Friday, 11 March 2016


The question is, what do we call the series now? It’s like 1,000,000B.C. or The Tribe of Gum: just factually inaccurate. I mean, Blake never had ‘7’ in the first place: Messianic as he might have been, the poor man never actually talked about himself in the third person, and one of his ‘7’ was his spaceship. And if you count him, you have to count Orac, which makes 8. Till the death of Gan…

No, to avoid all confusion, I think they – or rather, I – will have to change the name by which we refer to this weird and wonderful sci-fi soap. Surely a prime contender would be ‘Space Babes’: Avon being Space Babe #1, of course. (And I’d also argue for his name being in the title, just to ensure he never leaves.)

But this story seemed overrun with space babes, and they all want a piece of Space Babe #1 (who can blame them?). First Avon is awoken in a cave with a kiss from new Liberator recruit Dayna. Then he gets a crème de menthe fuelled snog from deposed president Servalan. Perhaps we know that Dayna’s sister Lauren isn’t going to stick around because she doesn’t swoon at the sight of Paul Darrow; whereas Space Babe #5, Steven Pacey, is definitely interested.

I’d also like to put in a special mention for
Doctor Who Guest Star

and UNIT babe Richard Franklin, playing the great-great-great-great grandson of Captain Mike Yates. I was tremendously disappointed that Yates Jr. was exploded by Vikings within five minutes of the opening titles. It’s a terrible waste, as Invasion of the Dinosaurs proved he’s an excellent baddie.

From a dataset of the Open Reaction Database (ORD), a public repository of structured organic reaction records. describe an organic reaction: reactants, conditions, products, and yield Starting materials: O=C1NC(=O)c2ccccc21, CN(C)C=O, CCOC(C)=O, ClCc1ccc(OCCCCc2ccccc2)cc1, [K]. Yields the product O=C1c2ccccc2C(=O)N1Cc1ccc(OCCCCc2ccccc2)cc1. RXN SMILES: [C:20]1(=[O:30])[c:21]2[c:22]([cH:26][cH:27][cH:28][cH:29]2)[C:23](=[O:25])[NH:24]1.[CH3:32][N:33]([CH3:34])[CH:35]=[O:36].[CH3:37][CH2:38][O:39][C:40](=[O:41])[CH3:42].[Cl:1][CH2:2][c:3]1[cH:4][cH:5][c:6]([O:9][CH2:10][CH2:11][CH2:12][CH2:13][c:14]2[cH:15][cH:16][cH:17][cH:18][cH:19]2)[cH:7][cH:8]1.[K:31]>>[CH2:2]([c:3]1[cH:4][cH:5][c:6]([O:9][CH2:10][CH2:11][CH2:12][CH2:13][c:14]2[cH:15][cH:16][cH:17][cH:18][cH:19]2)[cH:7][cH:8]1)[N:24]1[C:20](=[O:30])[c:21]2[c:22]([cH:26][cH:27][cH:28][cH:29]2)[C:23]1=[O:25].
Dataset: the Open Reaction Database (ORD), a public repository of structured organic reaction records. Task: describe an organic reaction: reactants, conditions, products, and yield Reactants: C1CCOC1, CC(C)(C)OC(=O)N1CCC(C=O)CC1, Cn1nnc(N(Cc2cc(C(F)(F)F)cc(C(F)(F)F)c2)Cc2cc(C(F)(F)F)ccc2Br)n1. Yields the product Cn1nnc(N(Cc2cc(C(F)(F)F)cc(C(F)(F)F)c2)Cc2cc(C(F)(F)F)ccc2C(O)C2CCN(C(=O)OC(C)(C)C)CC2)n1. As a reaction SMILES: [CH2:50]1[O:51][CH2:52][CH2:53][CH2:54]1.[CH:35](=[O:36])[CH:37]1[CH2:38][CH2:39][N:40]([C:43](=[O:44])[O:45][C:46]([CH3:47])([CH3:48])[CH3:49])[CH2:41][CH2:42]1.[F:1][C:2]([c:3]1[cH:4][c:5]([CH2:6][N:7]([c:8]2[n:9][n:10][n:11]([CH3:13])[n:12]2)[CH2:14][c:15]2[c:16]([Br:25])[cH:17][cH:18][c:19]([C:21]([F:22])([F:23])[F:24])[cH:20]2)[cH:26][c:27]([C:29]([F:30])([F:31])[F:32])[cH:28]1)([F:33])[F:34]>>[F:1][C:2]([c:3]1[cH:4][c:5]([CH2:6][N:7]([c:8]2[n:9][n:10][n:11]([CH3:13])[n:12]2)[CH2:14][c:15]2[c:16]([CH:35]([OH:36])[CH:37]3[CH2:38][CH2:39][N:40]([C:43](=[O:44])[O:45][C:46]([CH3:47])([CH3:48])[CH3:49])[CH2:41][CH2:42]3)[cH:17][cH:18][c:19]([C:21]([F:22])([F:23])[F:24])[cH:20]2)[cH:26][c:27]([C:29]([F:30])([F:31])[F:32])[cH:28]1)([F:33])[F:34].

I do hope we get a Nick Courtney cameo in an upcoming adventure. Can’t you just see Courtney squaring up to Darrow? Courtney’s got form as a villain too, as any fule kno. I’d cast him as Travis’s older, deadlier brother. I’d call the episode AVENGER. I think I’d probably film it in North Wales…

Anyway, before I drift off into one of my ‘if I made Blakes 7’ reveries, can I take a moment to ponder the disappearance of every single crewmember bar Space Babe #1 and Orac. Is this really it? Vila and Cally dispatched? Blake and Jenna zooming away on missions of destiny of their own?

If so, it’s an act of terrific chutzpah. It wasn’t long ago we had a spaceship heaving with have-a-go heroes in sci-fi tabards, being chased by not one but two supervillains. Now it’s Dayna and this mysterious, somewhat effeminate space pirate – in a universe where the Federation’s disintegrated and green blobby aliens are trying to invade – and Terry Nation is poised to endlessly recast the storylines of two of last year’s best adventures (‘Killer’ and ‘Countdown’) with Servalan as the unpredictable figure from Avon’s past.

And I’d definitely watch that. It’s tempting to say that in focusing on Avon in this adventure, he’s finally realised who’s the star of this show – but that would be untrue, because of course it’s Servalan, Servalan, Servalan, and Nation gives her some fantastic material here. It’s so bold and unexpected to have her suddenly cast defenceless into an alien environment: to see her manipulate, persuade, threaten and kill in cold blood.